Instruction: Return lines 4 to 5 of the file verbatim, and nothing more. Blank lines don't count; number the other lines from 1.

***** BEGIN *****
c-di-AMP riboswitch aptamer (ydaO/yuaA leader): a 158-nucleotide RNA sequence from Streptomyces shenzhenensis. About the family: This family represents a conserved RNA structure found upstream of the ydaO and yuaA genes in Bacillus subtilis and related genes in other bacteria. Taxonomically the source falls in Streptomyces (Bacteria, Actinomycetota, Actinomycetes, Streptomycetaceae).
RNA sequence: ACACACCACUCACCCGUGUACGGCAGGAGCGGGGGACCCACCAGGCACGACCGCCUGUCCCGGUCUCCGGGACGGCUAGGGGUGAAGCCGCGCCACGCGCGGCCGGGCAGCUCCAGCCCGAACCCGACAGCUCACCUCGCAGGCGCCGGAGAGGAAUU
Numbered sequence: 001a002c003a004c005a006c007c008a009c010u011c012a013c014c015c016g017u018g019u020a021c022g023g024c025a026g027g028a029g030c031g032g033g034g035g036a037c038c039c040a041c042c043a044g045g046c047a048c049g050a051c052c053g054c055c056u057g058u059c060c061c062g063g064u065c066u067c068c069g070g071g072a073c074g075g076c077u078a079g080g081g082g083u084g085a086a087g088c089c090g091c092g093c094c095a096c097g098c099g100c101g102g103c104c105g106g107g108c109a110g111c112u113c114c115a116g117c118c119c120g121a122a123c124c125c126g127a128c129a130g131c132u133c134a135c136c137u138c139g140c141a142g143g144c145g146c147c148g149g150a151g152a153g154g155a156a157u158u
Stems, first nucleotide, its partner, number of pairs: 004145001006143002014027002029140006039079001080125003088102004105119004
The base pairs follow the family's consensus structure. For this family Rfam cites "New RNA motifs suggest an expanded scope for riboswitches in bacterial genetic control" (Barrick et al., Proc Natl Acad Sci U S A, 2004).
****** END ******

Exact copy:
Stems, first nucleotide, its partner, number of pairs: 004145001006143002014027002029140006039079001080125003088102004105119004
The base pairs follow the family's consensus structure. For this family Rfam cites "New RNA motifs suggest an expanded scope for riboswitches in bacterial genetic control" (Barrick et al., Proc Natl Acad Sci U S A, 2004).